City Council candidates who were victorious in last week’s primary joined forces with campaign finance advocates to denounce the real estate industry’s attempt to steer the race through outsized spending and to ask the state’s Moreland Commission to recommend public financing for the entire state of New York.
Candidates including Margaret Chin, Laurie Cumbo, Carlos Menchaca and Mark Levine gathered on the steps of City Hall today to say that their wins were a testament to the strength of the city’s public financing system, and urged the state to follow suit. The candidates represented both those who were financially backed by REBNY – such as Chin and Cumbo – and those whom the PAC bet against.
“Jobs for New York is effectively trying to make candidates secondary players in their own campaign,” Levine said, referring to the political action committee championed by the influential Real Estate Board of New York. “Thanks to the campaign finance program, I was able to surpass that.”
Phil Singer, a spokesperson for Jobs for New York, said that it was time to “start focusing on creating jobs, housing and the kinds of economic opportunities that the city needs, rather than trying to spin last week’s results.”
The Moreland Commission — a special commission by Gov. Andrew Cuomo to root out corruption in state government – will hold its first public hearing tomorrow at Pace University. A staffer for the commission present at the gathering declined to comment.
The real estate industry gave the state Senate GOP $4.53 million in the last election cycle, roughly the same amount as the next 14 industries combined, according to Citizen Action New York, a membership-based social advocacy group. Reforming state campaign finance law, said the group’s director Jesse Laymon, would mitigate the power of such spending.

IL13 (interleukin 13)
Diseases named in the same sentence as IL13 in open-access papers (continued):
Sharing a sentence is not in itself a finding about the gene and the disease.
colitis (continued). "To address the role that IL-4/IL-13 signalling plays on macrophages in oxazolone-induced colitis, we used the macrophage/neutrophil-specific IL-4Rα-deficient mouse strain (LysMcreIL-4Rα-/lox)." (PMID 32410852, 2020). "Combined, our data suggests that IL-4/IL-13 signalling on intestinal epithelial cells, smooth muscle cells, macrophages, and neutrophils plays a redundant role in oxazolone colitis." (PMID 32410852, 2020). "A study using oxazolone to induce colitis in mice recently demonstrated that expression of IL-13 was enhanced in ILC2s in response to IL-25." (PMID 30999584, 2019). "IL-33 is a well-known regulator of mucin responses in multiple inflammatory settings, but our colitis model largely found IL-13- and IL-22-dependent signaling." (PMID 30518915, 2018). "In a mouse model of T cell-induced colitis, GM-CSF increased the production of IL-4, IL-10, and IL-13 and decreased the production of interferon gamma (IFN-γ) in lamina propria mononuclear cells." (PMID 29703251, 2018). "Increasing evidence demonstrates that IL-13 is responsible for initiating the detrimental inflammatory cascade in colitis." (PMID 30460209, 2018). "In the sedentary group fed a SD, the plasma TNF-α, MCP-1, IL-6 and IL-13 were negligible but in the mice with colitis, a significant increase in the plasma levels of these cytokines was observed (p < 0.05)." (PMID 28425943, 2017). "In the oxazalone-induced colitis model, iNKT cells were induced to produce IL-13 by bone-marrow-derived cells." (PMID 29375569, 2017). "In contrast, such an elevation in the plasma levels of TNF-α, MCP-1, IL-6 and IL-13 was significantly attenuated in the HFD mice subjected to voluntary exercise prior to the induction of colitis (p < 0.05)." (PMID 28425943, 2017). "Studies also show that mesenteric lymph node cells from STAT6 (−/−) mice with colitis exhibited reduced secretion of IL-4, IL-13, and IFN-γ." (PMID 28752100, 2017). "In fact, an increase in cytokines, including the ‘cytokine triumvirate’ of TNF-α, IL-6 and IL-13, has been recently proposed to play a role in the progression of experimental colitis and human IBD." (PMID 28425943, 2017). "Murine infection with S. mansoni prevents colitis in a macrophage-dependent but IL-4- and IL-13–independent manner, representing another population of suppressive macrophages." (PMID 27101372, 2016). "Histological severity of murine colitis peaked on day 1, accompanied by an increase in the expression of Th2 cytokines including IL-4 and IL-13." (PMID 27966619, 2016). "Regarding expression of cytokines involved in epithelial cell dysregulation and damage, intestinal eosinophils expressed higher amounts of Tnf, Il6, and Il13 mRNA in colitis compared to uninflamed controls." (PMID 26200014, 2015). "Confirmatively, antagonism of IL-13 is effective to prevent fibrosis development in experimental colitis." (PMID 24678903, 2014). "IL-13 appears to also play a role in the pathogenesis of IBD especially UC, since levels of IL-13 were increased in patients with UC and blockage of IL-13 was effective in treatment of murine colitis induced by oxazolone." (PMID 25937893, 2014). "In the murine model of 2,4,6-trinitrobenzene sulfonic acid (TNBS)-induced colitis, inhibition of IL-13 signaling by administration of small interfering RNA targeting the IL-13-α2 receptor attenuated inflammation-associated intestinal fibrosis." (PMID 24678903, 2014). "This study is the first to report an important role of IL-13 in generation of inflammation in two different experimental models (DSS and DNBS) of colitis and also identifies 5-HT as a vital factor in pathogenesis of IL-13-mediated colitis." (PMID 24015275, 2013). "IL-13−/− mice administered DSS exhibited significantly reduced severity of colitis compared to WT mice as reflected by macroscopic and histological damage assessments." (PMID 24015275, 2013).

“You can’t make the bad guys disappear,” Laymon said, “but you can give the good guys a chance.”
Jobs for New York spent a hefty amount in council races—about $4.88 million in 22 races overall – and enjoyed considerable success with several of its picks winning their respective races, as The Real Deal reported. But the money had a low rate of return in races where the PAC went against substantial opposition, said Susan Lerner, director of Common Cause New York, a nonprofit that tracks connections between money and politics.
“Save your money,” Lerner said, as if giving advice to the people behind the PAC, which include some of the industry’s biggest players such as Brookfield Office Properties, the Durst Organization and Jack Resnick & Sons.
“Leave the elections to the voters of New York City.”
In 14 races, the REBNY-backed PAC endorsed candidates supported by the pro-labor Working Families Party, because last time around, the industry’s picks were trounced by WFP-backed candidates, said Bill Lipton, the New York State director of the party.
But Jobs for New York’s Singer said that the WFP had little involvement in those races beyond endorsements, whereas Jobs for New York spent $2.6 million in those same races, citing data from the New York City Campaign Finance Board.
“The fact that Common Cause and the Working Families Party continue to spin themselves into a frenzy is proof positive” that Jobs for New York was hugely impactful on Election Day,” Singer said.
Carlos Menchaca, an openly gay candidate who won in District 38 despite the PAC spending $294,095 to support his challenger Sara Gonzalez, said that the PAC’s negative onslaught against him – which included over $50,000 worth of negative campaign literature – was often xenophobic and racist.
“It was beyond negative and made people really sick to their stomachs,” Menchaca said. “What they forgot was this is a community of immigrants.”
The PAC’s aims were clear, he added. “They wanted a rubber stamp [candidate], and that wasn’t me.”
Cumbo, who had called on the PAC to drop their support of her during the race, said that her right to run her own campaign was taken away by the PAC’s endorsement, which threatened to derail her credibility with voters.
“Our race was set, and this really caused a lot of challenges,” she said.
A relationship with the real estate community was important for any New York City politician, Cumbo acknowledged, but outsized spending was not the way to go about it.
“You don’t want to further empower individuals that already have money, power and influence to control the democratic process,” she said.